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Marketing yourself
Networking: the key to staying happy and fed

On Your Own: A Guide to Freelance Journalism

> Home

> Introduction: The freelance side of life

Freelance journalism 101

> Vocabulary lesson

> Dollars and sense

> Contracts are essential

> Copyright 101

> Dressing for success as a freelancer

> Staying productive even when you’re not working

Business matters

> Five reasons to pay attention to business

> Contracts and copyright — beyond the basics

> Getting your business organized

> Separating yourself from your business

> Keeping track of business

> Taxing matters

> Insurance considerations for freelance journalists

Making a living

> Time and money

> Budgeting without a salary

> A simple way to boost your pay: Ask

> Retirement planning: Where to stash your cash?

Finding work

> Finding your way to work

> Trolling the web for work

> Inspiration for finding the story

> Brainstorming ideas you can sell

> Pitching your way to a full story calendar

> Tips on freelancing for newspapers

Marketing yourself

> Paying attention to business

> Making a home for your business on the web

> Networking: the key to staying happy and fed

> Business cards help make the best first impression

Tools of the trade

> Why journalism ethics matter

> Four tips for better self-editing

> Selected websites for finding freelance journalism assignments

> Journalism organizations

> Journalism reading list

Journalists need to network to get stories and keep in touch with sources. Freelance journalists have an additional reason: to find and cultivate clients.

Networking is best done in person through coffee meetings, lunches, dinners and at events where you’ll have the person’s attention and can make a positive impression. There simply isn’t any substitute for being present. It’s amazing what people will mention when in person that they don’t say by e-mail or phone.

There are different kinds of networking, and this chapter will help you create a plan that works for you.

The short version: set goals for yourself to get out and meet people by the week or month, and stick to it, no matter how busy you are. Your favorite publication that you’ve worked with steadily for 20 years can go under tomorrow, leaving you without solid income. If you’re well-networked, that will be a momentary glitch, and you can call a business contact or editor you know to fill that gap with more work.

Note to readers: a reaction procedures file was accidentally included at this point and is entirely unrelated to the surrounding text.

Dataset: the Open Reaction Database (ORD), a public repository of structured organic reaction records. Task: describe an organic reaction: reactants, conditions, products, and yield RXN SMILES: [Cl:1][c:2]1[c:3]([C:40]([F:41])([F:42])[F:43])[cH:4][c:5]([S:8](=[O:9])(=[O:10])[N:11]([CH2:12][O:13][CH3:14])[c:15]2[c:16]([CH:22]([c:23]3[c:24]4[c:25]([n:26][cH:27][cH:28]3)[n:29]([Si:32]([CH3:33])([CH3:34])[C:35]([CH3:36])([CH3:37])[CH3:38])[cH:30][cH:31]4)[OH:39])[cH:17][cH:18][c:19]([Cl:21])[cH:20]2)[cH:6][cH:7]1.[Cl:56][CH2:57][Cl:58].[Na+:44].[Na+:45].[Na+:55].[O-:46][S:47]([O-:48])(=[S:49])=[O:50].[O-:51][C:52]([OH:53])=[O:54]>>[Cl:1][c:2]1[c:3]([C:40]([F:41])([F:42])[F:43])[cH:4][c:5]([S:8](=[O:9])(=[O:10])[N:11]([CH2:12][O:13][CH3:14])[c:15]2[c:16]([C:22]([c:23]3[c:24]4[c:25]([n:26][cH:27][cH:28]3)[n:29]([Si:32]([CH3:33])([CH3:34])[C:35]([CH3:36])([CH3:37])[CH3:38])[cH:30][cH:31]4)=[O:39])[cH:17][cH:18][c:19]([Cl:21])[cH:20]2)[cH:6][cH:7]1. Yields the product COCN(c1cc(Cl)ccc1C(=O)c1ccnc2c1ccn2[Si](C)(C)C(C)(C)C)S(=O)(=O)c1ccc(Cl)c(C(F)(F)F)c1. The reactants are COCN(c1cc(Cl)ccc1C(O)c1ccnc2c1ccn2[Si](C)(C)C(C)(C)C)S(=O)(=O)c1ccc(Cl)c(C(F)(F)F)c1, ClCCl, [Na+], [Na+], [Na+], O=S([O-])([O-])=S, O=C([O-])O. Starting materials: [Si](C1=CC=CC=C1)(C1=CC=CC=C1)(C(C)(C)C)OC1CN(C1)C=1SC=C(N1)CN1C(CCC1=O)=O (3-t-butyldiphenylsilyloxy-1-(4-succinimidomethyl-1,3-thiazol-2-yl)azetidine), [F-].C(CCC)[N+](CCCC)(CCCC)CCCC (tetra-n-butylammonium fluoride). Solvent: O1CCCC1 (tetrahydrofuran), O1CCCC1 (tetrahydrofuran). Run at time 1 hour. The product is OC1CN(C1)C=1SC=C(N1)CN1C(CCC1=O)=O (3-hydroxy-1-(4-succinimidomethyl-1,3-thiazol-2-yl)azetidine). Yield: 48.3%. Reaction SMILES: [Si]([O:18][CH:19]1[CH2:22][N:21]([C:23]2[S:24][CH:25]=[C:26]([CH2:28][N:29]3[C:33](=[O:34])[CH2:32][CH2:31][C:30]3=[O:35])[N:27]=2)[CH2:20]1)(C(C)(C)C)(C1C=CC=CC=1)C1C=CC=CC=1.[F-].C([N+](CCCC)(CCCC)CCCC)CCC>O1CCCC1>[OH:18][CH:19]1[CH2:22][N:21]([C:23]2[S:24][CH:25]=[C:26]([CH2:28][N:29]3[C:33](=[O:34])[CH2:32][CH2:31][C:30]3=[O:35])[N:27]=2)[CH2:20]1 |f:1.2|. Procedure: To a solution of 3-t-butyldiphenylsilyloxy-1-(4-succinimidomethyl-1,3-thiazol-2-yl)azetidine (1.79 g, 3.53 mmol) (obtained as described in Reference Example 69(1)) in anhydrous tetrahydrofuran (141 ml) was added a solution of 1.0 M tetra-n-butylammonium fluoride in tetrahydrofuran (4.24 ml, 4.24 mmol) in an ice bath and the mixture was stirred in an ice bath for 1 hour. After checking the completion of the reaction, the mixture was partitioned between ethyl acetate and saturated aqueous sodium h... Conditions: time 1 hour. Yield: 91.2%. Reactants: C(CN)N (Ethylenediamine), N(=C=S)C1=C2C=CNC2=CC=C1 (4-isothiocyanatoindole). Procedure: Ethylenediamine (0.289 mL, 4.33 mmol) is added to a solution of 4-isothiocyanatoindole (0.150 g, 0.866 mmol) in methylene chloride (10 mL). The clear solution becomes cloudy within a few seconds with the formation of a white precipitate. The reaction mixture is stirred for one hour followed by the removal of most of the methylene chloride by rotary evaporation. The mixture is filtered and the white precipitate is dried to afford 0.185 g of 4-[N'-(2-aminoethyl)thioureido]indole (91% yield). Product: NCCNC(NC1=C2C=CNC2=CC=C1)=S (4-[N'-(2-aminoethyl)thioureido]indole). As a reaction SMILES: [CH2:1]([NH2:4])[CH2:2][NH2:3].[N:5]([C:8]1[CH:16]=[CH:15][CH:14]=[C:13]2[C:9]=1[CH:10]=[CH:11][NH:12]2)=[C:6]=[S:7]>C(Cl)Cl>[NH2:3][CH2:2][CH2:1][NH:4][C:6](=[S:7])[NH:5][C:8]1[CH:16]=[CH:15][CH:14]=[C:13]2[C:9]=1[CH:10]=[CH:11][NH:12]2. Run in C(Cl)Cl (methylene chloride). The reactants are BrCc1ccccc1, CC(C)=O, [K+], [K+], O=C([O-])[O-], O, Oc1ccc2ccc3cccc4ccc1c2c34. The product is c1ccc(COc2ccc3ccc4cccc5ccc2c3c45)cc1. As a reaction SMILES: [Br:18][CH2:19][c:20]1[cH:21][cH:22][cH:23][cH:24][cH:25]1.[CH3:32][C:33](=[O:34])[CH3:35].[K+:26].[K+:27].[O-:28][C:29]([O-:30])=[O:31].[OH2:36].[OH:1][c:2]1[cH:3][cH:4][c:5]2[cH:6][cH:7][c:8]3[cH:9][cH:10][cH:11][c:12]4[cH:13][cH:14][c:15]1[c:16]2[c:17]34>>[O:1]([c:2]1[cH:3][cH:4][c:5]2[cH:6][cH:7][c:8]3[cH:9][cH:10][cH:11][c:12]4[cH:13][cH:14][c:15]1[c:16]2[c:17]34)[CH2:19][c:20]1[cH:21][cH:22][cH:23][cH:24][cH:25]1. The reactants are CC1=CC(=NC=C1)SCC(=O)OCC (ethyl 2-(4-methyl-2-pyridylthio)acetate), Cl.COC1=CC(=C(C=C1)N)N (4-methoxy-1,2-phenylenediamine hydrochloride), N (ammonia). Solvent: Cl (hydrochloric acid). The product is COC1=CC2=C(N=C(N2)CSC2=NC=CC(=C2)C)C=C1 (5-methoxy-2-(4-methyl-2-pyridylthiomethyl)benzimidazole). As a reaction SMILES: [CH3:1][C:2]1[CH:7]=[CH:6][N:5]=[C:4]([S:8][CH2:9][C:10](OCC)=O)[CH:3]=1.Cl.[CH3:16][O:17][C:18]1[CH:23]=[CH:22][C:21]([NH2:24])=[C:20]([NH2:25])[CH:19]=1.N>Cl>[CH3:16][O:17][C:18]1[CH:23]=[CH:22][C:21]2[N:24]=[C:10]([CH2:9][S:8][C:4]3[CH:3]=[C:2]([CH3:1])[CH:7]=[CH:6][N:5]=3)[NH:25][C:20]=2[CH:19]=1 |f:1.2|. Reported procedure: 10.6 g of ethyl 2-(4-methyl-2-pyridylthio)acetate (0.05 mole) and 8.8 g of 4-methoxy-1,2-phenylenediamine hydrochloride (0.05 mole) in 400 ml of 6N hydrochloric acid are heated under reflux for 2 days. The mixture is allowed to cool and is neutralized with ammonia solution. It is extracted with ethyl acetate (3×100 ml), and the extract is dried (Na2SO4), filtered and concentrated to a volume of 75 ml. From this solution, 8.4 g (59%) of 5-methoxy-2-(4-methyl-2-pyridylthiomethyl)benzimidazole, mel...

Whenever you meet people, ask them who else you should meet. You’re looking for both work, as a freelance professional, and connections to great stories as a journalist. These meetings can provide both.

Networking in local groups

There are lots of opportunities to meet people locally and expand your circle of friends and business associates. While networking events can be intimidating, they’re the best shot you’ve got at finding new people to help you build your book of freelance business. The places to find these meetings are numerous and seem to be growing.

Some freelancers advocate joining groups at which the same people meet every week or month — groups like Business Networking International, Rotary, Kiwanis and Sertoma. Others look for larger groups or programs where they will be more likely to increase their circle of connections. In most areas, the local Chamber of Commerce has breakfast or evening events. There is a fee involved, but prospective members usually can attend for free. Say you’re thinking about joining!

Look for other opportunities to get together with people you share interests with — hobbies, recreation, arts and culture, for example. Take business cards, and don’t be shy about explaining what you do for a living and what kind of work you want.

Another fruitful source is alumni groups. People love to give work to someone else who knows all the words to their obscure fight song, or understands their decade-old reference to that special rock on the Quad. Check your college or university’s web site to see if they have any upcoming events.

Networking through SPJ and other journalism organizations